Altoids Small PSP Charger

5,331

22

15

Introduction: Altoids Small PSP Charger

About: I absolutely love doing anything related to electronics, computers, and software. I can often be found working on projects for several hours at a time! I also love robots, sci-fi, and EDM music. I am amazed ...

The PSP is a great gaming system. It has all I need. Music, video, pictures, and games! But...there comes a time in any great person's life (*ahem*) when...THE BATTERY DIES. This is a problem. So, I made a small on-the-go charger for the times when there's no outlet around. This is very easy build, and its fun, too! I hope you like it!

Teacher Notes

Teachers! Did you use this instructable in your classroom?
Add a Teacher Note to share how you incorporated it into your lesson.

Step 1: Step 1: Materials

These are the materials you will need:

-PSP (duh!)
-Altoids container (doesn't matter which)
-5 volt regulator
-switch
-12 or 9 volt battery
-wire
-duct and electrical tape
-PSP charging cable
-9 volt battery clip or leads for a battery
-hot glue gun (preferably with hot glue)

Step 2: Step 2: the Circuit

This is the super-simple diagram for the circuit. DO NOT SOLDER THE PSP CHARGING CABLE INTO THE CIRCUIT YET!!!!

Step 3: Step 3: Preping the Altoids Tin

Using a nail, hammer a hole about the size of the cable in the back. Run the cable theough this hole. Then make a cut on the side for the switch.

Step 4: Putting in the Circuit

Now  you can solder in the cable to the circuit. If you had done this before, you couldn't have put the cable through the hole and you would have to unsolder and re solder. Make sure you cover the inside with duct tape.

Step 5: Finishing Putting in the Circuit

Put the switch in the slot you made earlier and squeeze everything else in. I put the leads to the battery on opposite sides of the Altoid tin and it held the 12 volt battery in pretty well.

Step 6: Testing, 1...2...3...

Now you can test it by putting in the plug and turning it on. YAY, IT CHARGES!!! I hope you had fun building this!

Be the First to Share

    Recommendations

    • Backyard Contest

      Backyard Contest
    • Silly Hats Speed Challenge

      Silly Hats Speed Challenge
    • Finish It Already Speed Challenge

      Finish It Already Speed Challenge

    15 Discussions

    0
    Adum24
    Adum24

    Reply 7 years ago on Step 6

    It's a 12 volt battery. It's very small and you can usually find it at any store by where other batteries are sold.

    0
    seben
    seben

    8 years ago on Introduction

    you need a resistor or your gona fry and permanently damage your psp

    0
    Adum24
    Adum24

    Reply 8 years ago on Introduction

    Isnt that what the regulator is for?

    0
    zack247
    zack247

    9 years ago on Introduction

    um... i made something similar witha 9v battery, and with my psp 1000, it doesn't charge right. why?

    0
    Adam Manick
    Adam Manick

    Reply 9 years ago on Introduction

    Try to use a higher current power source. Like two 9 volt batteries. You may also need smoothing capacitors hooked up to your voltage regulator. Try to search up 5 volt regulator circuit.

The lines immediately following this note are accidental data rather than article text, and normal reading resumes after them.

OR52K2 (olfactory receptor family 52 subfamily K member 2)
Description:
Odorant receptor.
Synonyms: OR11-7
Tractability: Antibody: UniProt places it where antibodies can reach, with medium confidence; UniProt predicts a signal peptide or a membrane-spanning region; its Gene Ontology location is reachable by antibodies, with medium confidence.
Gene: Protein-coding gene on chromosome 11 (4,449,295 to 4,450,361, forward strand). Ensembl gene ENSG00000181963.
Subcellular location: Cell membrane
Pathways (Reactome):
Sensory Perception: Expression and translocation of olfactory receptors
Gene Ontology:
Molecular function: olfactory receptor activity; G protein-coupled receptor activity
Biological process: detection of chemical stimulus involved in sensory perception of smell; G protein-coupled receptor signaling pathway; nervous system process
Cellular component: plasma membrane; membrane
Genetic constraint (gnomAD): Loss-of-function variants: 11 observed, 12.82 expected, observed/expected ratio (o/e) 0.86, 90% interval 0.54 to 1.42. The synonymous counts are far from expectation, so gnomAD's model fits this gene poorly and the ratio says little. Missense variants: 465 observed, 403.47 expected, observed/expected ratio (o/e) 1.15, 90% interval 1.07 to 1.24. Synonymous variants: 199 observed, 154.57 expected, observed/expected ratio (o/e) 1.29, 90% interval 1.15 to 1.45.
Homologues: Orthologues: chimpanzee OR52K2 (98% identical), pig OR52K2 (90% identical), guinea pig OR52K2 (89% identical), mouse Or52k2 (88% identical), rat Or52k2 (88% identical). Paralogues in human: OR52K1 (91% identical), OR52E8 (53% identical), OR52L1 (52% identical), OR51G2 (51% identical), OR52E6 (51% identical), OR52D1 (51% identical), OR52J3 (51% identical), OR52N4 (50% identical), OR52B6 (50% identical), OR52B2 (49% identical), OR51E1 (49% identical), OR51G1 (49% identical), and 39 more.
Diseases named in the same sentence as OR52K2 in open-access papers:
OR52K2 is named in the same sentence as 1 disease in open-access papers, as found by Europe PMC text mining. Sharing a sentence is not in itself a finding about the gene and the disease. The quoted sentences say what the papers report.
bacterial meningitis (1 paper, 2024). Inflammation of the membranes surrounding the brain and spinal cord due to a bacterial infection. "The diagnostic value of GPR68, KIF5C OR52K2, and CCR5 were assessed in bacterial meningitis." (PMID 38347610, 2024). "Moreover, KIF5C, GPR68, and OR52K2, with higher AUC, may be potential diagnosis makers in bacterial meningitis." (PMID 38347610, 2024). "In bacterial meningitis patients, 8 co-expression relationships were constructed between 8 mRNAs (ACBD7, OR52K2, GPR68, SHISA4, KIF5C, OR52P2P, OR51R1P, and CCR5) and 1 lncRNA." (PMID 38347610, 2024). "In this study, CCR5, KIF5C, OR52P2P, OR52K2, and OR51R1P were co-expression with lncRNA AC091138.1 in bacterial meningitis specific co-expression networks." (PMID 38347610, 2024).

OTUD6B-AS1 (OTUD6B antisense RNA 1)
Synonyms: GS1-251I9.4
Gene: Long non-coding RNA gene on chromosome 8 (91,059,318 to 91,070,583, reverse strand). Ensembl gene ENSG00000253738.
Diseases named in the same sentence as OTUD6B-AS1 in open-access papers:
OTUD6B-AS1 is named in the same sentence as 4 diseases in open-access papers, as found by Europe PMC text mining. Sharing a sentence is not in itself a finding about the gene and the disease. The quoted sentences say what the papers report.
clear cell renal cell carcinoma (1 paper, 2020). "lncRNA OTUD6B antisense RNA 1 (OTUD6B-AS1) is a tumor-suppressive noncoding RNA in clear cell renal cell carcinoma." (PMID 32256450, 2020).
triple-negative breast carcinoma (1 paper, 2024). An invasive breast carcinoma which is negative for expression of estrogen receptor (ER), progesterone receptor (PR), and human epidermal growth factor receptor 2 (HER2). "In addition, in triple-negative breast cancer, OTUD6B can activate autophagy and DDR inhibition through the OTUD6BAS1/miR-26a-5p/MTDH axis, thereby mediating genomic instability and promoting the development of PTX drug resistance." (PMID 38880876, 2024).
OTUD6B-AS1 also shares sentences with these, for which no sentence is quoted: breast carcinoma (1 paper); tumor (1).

0
    zack247
    zack247

    Reply 9 years ago on Introduction

    hey, just how much current does 1 9V battery have? what about AA's?

    0
    Adam Manick
    Adam Manick

    Reply 9 years ago on Introduction

    9 volt: 300mah to about 600mah
    AA: about 800mah to about 1 amp

    0
    Adum24
    Adum24

    Reply 9 years ago on Introduction

    A couple of things may be wrong. 1. Your connections aren't secure. 2. A short is being caused if you used a mint tin and didn't insulate it. 3. The PSP 1000 does not accept any chargers besides ones made by Sony or other major companies (although this probably isn't the case). 4. The regulator has some how stopped working, maybe because of too much power. 5. Your battery is dead. Try these suggestions out to see if you can fix your problem. If not, try remaking it based on this instructable.

    0
    zack247
    zack247

    Reply 9 years ago on Introduction

    well the thing is, it works with other usb devices, just not the psp. and i had to make a psp charging cable (via usb), and it charges fine witha pc. just not this charger type. im not sure why, though. what happens is i'll plug it in, start the charger, and the psp charge light will turn on. if i try to turn it on after its done charging, the psp refuses to turn on until about 10 tries later. this doesn't happen if it charges from a pc's usb port, though.

    0
    Adum24
    Adum24

    Reply 9 years ago on Introduction

    I tried to originally make this with a USB cable so I could enter it in the USB contest, but it wouldn't work. I'm not sure why this happens with your PSP. It could just not work like mine. It might be because you PSP is old and is unfamiliar with different chargers. Does your PSP take a couple of tries to turn on when you don't use that charger? If so, there's your problem. If not, I'll give you this suggestion. If you don't want to switch the USB cable with a PSP charging cable, then make a splice in the USB wire, and hook it up ti your PSP wire. Now you have two cables running from the charger.

    0
    zack247
    zack247

    Reply 9 years ago on Introduction

    no, the psp charges fine with any usb port, just not with anything else. (actually, i haven't tried a wall universal usb charger yet)

    0
    Adum24
    Adum24

    Reply 9 years ago on Introduction

    Then my only answer would be to use a psp charging cable instead of USB.

    0
    isacco
    isacco

    9 years ago on Introduction

    Congratulations! The project is nice and useful. Unfortunately some pictures are too blurry. If you could update the instructable with better pictures, it would be nice to our eyes. If your camera does not have macro mode, try to scan small objects, such the Altoid box, in a flatbed scanner.